The Christian doctrine of atonement is an attempt to achieve an understanding of the event of the crucifixion of Christ and the benefits of Christ gained for believers by his death. Atonement theories deal with the question of how an historical even in a specific place and time – the crucifixion of Jesus Christ – can somehow constitute universal saving power in perpetuity, as the New Testament claims that it does (1 Jn 2:2, Heb. 10:10-14). Unarguably, it is from the sacrificial system of ancient Israel that we have inherited the framework and terminology of the Christian idea of atonement. A consideration, therefore, of the Old Testament ideas of sacrifice gives insight into and shapes our view of what was accomplished through the crucifixion.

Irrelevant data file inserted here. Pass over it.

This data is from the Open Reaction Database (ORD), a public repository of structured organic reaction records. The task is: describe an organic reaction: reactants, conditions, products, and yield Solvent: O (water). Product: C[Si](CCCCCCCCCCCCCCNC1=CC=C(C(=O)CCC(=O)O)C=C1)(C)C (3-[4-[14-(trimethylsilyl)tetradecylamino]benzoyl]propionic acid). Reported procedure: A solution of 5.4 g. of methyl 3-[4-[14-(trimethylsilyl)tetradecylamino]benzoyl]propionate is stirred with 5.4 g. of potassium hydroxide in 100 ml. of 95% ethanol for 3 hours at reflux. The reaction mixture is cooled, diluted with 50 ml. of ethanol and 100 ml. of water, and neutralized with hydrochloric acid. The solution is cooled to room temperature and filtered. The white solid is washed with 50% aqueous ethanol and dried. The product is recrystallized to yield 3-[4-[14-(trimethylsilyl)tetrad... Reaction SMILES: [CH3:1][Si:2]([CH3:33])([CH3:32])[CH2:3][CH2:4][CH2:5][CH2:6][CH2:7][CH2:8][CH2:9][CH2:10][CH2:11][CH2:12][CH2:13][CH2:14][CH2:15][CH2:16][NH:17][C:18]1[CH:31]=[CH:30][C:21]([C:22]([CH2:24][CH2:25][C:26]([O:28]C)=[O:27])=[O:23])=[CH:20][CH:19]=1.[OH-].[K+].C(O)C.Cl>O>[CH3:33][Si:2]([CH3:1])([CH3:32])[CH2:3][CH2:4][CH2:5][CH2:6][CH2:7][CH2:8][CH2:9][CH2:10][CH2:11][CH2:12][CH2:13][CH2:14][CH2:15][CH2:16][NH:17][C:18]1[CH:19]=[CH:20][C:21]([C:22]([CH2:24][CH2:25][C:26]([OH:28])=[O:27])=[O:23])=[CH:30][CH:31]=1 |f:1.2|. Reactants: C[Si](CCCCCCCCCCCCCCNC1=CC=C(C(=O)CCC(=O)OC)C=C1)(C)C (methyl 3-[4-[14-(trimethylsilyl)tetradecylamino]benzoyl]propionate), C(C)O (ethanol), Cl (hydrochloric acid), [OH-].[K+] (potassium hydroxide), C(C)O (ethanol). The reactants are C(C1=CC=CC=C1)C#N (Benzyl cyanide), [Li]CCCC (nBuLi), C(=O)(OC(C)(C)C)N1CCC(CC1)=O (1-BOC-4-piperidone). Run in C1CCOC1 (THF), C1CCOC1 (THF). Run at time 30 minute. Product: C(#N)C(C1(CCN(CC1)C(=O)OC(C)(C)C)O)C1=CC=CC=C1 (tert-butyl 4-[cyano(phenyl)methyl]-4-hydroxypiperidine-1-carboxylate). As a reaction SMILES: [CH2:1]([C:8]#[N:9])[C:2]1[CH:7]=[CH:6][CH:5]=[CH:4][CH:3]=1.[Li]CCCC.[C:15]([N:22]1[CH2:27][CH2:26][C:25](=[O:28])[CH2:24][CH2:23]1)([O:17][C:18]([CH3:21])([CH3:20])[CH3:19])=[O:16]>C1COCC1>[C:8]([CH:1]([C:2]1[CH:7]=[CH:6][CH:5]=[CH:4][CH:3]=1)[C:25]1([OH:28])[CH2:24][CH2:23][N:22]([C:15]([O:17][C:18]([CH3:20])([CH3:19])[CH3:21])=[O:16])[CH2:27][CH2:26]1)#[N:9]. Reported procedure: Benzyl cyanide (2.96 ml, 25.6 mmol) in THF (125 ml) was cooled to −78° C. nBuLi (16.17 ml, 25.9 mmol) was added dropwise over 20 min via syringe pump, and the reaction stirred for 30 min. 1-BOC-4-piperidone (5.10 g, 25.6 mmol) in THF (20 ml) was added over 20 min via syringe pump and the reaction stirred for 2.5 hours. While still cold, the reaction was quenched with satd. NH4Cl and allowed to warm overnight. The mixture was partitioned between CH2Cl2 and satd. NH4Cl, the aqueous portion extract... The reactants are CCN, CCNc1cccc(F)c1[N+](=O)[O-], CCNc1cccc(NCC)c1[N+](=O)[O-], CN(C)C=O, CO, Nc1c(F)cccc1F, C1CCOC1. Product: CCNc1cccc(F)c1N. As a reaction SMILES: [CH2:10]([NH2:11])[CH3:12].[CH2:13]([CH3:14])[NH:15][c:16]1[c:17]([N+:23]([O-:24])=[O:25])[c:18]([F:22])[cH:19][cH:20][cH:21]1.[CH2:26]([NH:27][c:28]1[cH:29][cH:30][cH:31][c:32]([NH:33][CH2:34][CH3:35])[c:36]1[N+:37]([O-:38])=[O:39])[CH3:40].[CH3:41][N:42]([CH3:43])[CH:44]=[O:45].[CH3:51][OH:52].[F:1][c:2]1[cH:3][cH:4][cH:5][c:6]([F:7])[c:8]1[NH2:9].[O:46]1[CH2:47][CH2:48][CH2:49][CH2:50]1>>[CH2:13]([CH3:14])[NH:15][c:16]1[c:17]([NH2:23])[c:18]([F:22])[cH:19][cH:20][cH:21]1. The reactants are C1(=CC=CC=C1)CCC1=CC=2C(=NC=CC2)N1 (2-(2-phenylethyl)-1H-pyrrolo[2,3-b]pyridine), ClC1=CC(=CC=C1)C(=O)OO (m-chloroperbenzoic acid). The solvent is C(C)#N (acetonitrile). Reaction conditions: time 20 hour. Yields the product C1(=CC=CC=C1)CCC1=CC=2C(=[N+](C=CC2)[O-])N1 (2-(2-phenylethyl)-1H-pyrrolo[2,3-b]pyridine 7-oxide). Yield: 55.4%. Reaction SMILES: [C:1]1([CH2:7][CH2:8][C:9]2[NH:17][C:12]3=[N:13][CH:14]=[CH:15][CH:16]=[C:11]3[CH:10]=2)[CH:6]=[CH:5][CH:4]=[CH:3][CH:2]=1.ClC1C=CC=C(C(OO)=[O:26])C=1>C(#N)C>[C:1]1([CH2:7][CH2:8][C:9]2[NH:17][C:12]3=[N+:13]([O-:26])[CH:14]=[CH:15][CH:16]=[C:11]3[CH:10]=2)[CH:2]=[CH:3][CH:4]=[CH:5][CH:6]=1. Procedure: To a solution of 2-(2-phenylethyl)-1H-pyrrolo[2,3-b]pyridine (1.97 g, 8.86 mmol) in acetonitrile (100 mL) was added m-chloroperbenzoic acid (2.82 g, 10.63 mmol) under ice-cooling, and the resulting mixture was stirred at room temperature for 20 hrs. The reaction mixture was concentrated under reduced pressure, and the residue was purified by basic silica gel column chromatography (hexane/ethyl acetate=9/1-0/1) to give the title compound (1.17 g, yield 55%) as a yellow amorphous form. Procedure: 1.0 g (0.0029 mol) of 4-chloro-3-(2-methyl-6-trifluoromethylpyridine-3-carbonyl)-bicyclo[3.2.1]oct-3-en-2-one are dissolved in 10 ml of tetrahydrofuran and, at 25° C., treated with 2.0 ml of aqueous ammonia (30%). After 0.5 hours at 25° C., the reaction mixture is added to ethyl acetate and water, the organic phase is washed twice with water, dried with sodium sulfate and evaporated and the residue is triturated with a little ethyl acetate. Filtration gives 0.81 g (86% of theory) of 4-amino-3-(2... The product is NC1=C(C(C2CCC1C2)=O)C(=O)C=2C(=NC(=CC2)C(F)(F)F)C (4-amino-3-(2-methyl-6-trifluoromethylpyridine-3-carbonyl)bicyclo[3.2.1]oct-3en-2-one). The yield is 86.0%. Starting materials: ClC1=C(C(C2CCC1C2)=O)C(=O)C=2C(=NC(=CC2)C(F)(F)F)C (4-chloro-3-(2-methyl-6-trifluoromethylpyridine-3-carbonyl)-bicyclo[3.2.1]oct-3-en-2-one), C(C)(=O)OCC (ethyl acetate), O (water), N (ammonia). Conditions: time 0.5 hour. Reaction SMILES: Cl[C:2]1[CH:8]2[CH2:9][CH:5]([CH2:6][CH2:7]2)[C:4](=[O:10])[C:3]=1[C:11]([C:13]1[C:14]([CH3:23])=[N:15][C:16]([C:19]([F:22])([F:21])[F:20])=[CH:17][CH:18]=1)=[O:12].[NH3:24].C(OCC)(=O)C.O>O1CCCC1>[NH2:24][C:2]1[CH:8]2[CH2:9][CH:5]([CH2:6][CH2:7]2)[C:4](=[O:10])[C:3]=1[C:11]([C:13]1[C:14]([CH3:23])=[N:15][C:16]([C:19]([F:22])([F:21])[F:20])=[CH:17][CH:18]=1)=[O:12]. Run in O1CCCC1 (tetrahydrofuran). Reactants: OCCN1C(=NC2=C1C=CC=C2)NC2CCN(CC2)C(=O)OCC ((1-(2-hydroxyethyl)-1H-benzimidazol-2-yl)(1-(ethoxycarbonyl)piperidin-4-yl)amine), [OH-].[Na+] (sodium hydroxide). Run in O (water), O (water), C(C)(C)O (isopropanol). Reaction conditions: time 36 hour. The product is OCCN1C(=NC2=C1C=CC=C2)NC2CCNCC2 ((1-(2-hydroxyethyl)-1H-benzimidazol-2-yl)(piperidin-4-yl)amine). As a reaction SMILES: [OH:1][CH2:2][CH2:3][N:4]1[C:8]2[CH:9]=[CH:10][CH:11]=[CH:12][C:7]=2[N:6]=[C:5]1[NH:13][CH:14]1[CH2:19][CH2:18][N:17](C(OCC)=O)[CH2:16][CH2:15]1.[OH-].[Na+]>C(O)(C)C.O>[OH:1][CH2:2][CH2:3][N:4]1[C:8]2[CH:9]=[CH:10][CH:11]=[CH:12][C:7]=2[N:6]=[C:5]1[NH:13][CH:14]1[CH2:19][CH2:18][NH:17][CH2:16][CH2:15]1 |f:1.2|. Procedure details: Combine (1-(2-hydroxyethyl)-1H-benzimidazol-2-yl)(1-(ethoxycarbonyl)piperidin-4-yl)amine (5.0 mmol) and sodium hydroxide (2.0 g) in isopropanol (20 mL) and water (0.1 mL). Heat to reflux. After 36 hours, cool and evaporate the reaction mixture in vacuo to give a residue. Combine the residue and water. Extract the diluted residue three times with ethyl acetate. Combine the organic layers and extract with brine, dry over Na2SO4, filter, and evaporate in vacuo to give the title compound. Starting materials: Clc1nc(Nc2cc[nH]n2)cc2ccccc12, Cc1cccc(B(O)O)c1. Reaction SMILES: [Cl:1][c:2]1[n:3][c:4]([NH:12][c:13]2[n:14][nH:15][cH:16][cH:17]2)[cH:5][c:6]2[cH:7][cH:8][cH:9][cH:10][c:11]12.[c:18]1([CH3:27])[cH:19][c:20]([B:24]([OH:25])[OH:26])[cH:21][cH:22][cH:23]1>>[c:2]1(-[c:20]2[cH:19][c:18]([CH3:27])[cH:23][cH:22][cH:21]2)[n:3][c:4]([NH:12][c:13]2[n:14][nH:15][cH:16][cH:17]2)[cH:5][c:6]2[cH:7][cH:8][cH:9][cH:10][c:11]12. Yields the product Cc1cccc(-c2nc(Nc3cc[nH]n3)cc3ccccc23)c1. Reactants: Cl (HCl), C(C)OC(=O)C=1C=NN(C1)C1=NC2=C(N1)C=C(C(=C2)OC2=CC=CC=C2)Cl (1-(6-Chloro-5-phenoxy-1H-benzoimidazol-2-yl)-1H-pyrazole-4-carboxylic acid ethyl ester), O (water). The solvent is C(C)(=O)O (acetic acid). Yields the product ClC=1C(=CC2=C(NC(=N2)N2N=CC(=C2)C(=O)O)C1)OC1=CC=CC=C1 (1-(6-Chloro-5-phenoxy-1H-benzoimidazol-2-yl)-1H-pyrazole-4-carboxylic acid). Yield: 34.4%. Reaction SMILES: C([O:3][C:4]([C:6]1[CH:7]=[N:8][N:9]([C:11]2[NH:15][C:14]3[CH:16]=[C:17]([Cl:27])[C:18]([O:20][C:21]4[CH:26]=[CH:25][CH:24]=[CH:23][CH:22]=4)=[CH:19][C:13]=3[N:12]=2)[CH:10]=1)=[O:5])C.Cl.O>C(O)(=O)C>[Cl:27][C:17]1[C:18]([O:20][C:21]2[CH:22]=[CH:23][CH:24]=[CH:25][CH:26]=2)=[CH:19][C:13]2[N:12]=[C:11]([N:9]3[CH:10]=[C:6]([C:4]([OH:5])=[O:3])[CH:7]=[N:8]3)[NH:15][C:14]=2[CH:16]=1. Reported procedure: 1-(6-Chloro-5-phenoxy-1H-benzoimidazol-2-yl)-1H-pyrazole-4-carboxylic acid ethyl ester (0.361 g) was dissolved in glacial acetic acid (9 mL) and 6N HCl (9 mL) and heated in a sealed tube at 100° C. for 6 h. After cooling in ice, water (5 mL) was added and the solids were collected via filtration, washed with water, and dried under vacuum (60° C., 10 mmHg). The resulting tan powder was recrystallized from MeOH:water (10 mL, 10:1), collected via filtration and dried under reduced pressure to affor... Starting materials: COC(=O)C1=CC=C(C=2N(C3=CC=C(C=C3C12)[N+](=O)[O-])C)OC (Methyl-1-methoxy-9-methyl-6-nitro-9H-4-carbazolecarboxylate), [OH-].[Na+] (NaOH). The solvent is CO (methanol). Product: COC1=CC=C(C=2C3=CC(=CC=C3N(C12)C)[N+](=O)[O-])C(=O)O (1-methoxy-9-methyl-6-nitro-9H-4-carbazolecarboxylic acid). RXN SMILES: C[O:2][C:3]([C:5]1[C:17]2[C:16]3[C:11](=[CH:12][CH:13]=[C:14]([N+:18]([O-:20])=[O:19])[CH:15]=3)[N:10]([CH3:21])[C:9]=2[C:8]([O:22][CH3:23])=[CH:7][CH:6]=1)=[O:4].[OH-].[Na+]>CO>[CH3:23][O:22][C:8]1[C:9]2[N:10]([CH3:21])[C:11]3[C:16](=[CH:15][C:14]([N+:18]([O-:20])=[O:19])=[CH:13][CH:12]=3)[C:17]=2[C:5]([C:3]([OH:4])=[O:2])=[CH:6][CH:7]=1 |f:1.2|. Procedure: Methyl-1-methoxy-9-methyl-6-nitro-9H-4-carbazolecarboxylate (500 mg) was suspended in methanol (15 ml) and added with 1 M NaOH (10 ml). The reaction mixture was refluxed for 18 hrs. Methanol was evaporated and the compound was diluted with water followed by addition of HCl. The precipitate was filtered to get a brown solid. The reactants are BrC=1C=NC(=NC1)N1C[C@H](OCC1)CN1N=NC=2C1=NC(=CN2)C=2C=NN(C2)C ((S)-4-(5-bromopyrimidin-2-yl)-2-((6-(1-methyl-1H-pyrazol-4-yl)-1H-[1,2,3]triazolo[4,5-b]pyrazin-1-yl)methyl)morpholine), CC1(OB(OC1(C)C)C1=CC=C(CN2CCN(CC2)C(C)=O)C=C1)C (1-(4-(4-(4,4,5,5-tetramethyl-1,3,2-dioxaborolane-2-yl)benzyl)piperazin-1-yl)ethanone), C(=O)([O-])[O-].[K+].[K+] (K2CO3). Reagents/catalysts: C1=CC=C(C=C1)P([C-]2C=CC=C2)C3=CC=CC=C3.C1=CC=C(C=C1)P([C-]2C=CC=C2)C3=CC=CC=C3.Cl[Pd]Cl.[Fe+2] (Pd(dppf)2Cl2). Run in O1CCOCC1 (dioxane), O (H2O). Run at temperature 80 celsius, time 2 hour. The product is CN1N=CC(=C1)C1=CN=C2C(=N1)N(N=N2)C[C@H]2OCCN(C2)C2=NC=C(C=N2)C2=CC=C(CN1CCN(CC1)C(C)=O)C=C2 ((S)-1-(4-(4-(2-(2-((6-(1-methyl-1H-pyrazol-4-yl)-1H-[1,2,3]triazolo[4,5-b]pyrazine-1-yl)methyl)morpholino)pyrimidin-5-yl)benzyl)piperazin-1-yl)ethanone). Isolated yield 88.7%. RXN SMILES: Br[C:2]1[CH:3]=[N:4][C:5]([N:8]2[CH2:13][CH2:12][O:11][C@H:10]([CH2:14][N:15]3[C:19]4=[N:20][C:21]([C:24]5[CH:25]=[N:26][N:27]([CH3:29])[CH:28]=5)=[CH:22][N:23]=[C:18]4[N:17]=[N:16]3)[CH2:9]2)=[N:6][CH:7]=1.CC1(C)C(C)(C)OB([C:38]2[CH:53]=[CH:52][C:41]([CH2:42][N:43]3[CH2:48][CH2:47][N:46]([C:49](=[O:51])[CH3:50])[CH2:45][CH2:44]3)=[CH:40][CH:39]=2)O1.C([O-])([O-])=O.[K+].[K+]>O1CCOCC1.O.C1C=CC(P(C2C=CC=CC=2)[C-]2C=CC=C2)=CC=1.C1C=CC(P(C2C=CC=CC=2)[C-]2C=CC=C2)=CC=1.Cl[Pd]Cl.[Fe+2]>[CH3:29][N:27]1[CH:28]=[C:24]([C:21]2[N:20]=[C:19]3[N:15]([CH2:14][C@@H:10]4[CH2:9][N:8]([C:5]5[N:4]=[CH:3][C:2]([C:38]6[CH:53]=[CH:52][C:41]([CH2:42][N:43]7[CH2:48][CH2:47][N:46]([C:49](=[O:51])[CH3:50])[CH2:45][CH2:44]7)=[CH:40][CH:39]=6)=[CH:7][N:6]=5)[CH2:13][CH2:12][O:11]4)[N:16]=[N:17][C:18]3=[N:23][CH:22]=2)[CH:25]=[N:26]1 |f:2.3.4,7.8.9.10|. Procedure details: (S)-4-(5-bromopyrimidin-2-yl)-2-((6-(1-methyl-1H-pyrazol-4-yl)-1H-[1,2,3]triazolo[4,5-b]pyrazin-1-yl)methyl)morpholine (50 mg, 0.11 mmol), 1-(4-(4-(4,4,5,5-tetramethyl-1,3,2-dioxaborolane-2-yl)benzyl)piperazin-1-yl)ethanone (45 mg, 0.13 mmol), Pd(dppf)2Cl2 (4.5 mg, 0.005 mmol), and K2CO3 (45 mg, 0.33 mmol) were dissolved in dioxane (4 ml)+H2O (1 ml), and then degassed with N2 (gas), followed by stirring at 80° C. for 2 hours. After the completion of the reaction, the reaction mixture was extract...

The Christian claim from scripture and tradition is that Christ’s action constituted God’s gift of salvation, and was not merely illustrative of it. Gunton points out that sacrifice is the primary New Testament metaphor regarding the crucifixion. The early church interpreted Jesus’ death in sacrificial terms, which developed out of a context of the temple cult. It is important to remember that the setting in which Jesus and the early Christians lived was one in which the Old Testament sacrifices were still being offered; in fact, these sacrifices were being offered during practically the whole period of the composition of the New Testament. The antecedents of New Testament ideas of atonement are found in the Old Testament sacrificial system. The book of Leviticus, therefore, gives some of the clearest insights into biblical religion and is fundamental to the New Testament’s understanding of atonement.